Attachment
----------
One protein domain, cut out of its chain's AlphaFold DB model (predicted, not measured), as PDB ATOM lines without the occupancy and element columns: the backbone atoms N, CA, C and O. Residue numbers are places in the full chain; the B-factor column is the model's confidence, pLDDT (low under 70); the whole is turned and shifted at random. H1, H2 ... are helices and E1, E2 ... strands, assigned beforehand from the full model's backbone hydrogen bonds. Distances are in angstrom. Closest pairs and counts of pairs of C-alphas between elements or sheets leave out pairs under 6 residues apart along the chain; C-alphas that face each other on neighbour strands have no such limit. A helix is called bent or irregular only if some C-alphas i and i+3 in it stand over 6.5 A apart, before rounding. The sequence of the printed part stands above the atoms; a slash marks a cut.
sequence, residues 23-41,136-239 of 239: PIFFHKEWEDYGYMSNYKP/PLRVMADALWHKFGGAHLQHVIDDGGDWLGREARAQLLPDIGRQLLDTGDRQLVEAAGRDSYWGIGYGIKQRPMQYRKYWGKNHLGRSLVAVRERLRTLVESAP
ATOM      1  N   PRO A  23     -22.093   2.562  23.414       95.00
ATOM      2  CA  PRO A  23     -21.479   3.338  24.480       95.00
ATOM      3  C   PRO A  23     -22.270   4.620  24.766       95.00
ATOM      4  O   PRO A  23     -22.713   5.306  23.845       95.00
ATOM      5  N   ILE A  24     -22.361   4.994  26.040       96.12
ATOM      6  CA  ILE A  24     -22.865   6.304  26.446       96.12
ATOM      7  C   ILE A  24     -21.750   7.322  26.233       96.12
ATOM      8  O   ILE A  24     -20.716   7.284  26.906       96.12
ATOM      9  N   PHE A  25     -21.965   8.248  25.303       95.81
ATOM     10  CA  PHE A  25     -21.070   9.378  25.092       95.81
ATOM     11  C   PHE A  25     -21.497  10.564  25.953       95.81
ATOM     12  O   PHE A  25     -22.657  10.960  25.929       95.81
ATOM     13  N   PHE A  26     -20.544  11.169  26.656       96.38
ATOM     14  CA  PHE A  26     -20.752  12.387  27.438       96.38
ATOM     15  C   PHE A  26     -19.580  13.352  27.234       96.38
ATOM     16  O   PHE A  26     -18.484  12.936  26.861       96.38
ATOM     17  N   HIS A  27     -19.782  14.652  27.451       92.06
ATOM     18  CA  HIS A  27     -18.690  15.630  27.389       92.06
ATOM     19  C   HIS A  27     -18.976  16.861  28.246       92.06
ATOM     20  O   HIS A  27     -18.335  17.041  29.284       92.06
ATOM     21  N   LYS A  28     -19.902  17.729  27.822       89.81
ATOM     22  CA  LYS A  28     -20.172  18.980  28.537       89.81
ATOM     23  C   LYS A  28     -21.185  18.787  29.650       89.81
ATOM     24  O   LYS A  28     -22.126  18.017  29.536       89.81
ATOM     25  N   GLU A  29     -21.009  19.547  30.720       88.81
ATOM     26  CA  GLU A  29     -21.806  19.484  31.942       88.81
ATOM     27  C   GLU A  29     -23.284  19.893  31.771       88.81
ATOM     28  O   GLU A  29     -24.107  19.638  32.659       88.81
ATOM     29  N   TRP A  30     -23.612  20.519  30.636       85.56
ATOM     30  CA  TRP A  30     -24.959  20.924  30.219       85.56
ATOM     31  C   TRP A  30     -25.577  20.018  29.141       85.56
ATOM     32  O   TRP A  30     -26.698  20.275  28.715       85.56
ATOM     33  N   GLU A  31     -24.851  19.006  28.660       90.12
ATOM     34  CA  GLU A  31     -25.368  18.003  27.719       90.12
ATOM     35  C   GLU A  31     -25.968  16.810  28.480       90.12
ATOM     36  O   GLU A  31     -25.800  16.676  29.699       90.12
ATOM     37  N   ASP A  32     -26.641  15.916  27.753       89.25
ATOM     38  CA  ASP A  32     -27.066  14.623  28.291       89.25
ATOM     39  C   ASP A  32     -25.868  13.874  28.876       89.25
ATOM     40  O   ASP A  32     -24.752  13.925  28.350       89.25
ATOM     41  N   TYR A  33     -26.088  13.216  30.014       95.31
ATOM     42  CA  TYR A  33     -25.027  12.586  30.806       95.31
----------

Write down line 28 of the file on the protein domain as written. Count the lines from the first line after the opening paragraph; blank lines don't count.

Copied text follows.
ATOM     27  C   GLU A  29     -23.284  19.893  31.771       88.81